Sunday, March 20, 2011

Goose Bump

It's the first day of Spring. It arrives right about now although it wasn't my intention to catch the first euphoric moments of the new season. The ushering in of official spring has a right to its euphoric overtones whether recorded or not. We're ecstatic after the endless winter put to bed.

When you have nothing to measure your winter against you don't think much about it. But if you happen to catch the Weather Channel and your eyes pop at the readings in Texas or Florida - or even Rapid City for goodness sakes - you start to grow alarmed. Spring is everywhere. Is it forgetting us?

It came to a head last week watching video from out of our neighboring state of Wisconsin. When the green Capitol lawns at Madison were shown I realized I was about that same shade in envy. And this was before St. Patrick's Day when at least I could say I was doing my version of green for my Irish friends.

When even our sister state sports about without its winter mantle and preens in the green of the new season I say this is unfair, this is for us way too long.

Our immediate neighborhood must be the last holdout for snow. We alone seem to be left with snow cover. Our area got hit early (November 13), hard (a foot of snow in that first snowfall) and often. It didn't go anywhere but up, as in ever higher piles of white, and down, as in deeper drifts with every step.

The recent run of mild temperatures has mostly erased the snow pack in other parts of the city. Freeway embankments are bare and frankly unbeautiful. Last year's grasses are scraggly and beaten down from the previous weight of the snow.

Residential yards are free of snow too. The bare lots reveal all sorts of things. They're like the open pits at archeological digs. Rubbish and lost items are scattered as left - mittens, toys, sections of newspapers blown by the wind, covered up all these months.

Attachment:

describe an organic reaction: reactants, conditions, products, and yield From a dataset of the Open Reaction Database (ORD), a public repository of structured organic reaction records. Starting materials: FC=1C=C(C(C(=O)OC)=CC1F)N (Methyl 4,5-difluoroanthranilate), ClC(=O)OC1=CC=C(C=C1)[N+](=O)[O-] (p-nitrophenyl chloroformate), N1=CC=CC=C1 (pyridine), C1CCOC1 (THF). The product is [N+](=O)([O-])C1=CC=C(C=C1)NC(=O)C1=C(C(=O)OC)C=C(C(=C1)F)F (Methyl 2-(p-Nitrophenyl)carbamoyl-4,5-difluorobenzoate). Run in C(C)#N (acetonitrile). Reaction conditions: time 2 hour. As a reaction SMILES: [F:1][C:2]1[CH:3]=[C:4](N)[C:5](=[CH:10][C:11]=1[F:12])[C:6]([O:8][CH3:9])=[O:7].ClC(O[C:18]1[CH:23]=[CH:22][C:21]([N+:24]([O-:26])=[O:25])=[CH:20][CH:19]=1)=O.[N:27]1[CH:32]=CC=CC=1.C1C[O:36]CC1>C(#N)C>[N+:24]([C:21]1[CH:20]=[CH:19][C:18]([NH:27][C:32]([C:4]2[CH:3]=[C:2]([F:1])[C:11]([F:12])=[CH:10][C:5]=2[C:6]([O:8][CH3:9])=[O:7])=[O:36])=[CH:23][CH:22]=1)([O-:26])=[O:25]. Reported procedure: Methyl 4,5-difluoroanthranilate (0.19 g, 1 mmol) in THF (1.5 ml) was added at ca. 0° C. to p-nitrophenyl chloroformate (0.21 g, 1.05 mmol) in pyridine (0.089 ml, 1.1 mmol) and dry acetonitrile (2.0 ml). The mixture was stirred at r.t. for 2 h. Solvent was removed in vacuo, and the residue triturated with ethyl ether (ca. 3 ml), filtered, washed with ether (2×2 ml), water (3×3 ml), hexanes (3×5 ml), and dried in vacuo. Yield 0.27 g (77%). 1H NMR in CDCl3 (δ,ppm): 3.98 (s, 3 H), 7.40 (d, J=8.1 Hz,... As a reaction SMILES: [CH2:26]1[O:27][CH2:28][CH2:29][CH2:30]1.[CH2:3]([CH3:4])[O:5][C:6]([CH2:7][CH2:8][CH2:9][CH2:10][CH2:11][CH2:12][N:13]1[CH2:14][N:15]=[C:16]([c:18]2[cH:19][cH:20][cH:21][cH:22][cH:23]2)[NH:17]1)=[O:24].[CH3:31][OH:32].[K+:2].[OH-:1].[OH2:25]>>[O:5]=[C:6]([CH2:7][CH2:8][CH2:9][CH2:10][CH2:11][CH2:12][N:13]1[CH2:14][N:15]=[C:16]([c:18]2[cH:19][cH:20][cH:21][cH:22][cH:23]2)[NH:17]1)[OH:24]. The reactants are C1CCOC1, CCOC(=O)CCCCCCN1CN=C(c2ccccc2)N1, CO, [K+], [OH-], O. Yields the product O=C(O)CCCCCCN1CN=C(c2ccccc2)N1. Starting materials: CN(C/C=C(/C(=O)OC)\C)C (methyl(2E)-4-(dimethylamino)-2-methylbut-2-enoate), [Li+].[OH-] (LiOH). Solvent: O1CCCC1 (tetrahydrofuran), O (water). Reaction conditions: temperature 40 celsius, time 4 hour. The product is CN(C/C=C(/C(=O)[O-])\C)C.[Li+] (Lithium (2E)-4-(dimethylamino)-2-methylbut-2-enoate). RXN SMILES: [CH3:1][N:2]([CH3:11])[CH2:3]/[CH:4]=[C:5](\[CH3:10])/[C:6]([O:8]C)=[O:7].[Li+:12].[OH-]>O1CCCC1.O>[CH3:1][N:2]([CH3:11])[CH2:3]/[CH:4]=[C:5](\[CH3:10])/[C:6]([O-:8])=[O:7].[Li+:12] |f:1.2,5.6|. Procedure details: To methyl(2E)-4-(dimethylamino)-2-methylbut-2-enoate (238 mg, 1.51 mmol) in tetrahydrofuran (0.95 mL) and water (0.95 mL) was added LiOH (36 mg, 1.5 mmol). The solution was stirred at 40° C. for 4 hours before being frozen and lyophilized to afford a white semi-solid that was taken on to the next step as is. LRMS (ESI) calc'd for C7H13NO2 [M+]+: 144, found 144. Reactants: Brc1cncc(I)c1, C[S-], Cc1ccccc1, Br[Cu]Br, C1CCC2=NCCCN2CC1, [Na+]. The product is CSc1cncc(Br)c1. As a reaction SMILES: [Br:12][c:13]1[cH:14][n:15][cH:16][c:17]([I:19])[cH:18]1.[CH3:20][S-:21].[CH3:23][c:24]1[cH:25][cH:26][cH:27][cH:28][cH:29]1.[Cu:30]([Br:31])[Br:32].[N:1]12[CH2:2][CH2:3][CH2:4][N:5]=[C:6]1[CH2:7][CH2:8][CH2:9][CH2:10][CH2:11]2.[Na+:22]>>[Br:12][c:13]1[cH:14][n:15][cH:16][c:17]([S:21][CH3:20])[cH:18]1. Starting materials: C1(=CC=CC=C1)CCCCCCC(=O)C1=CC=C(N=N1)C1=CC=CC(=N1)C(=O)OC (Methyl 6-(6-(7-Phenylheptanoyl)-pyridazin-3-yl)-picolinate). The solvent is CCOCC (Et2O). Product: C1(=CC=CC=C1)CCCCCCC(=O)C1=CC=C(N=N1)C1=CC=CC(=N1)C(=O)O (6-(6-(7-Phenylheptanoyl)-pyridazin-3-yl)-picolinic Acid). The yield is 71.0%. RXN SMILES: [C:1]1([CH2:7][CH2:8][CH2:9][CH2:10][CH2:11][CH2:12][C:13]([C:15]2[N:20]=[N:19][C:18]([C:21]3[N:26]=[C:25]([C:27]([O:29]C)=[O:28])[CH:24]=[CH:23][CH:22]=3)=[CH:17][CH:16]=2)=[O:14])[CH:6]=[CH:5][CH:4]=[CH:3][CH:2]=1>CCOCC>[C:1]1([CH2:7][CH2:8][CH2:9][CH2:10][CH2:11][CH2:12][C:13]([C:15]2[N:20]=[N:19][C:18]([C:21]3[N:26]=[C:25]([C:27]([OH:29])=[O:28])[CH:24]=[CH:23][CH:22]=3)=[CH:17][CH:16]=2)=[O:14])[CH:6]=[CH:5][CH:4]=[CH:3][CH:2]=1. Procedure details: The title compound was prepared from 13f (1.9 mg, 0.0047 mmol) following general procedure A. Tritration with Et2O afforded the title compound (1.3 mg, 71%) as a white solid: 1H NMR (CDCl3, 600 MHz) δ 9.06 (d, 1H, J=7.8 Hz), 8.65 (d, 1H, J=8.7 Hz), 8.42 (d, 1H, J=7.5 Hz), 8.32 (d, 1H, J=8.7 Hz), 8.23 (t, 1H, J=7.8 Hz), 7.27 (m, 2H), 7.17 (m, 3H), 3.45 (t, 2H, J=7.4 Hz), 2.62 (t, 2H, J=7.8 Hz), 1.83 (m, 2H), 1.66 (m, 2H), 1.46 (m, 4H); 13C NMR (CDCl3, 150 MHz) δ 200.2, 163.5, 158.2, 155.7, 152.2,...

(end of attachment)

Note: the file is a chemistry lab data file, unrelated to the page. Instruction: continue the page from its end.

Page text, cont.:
Hard snow ridges persist at the curbs, particularly on shady streets where the sun can't penetrate. These were deposited by the city plows as they open the streets (our winter warriors - "we can get out, we can get through!") or made into roadside piles by our own driveway-clearing efforts. The dirty unlovely snow hillocks are vestiges of their staggering former intersection-view-blocking powers.

The houses on our block sit in a sea of white. There's not a thought that, below the snow, the cold soil we're anxious to reach with rake and trowel will any day soon bring forth crocus or daffodil.

The surface snow - the snow on top which warms in the sun's rays - is crusty and soft. I'm a pushover it suggests. I'll be gone soon. But underneath is another story. That snow layer is like glacial ice. It has no thought of evaporating away.

This is okay, perhaps. It may result in slower seepage into the ground and eventually into the local streams and rivers forecast to flood. Maybe we should regard our yards as having a role in the prevention of the rising waters. They are, so to speak, our thumb in the dike.

A pair of cardinals perched in the front yard tree, welcome notes of color to the gray Sunday start. They're our harbingers of spring along with other consistent signs. They give hope and reason to look around with interest and delight.

A car in front of us today stopped abruptly on the road. Fortunately we and the car ahead were able to brake in time. The reason for the sudden stop was soon apparent. A Canadian goose was being given the right of way as it zigzagged a course to the other side.

One hears of a speed bump. Al says this was a goose bump. Would have been - I counter. It'd have been a bumped goose - except for the alertness of the first driver.

Spring is here - cardinals, geese and yes, even the leftover piles of snow. It is good to move ahead into the season. Spring is stretch time. This year we'll throw in a sprint or two.

Ro Giencke - March 2011

No comments:

Post a Comment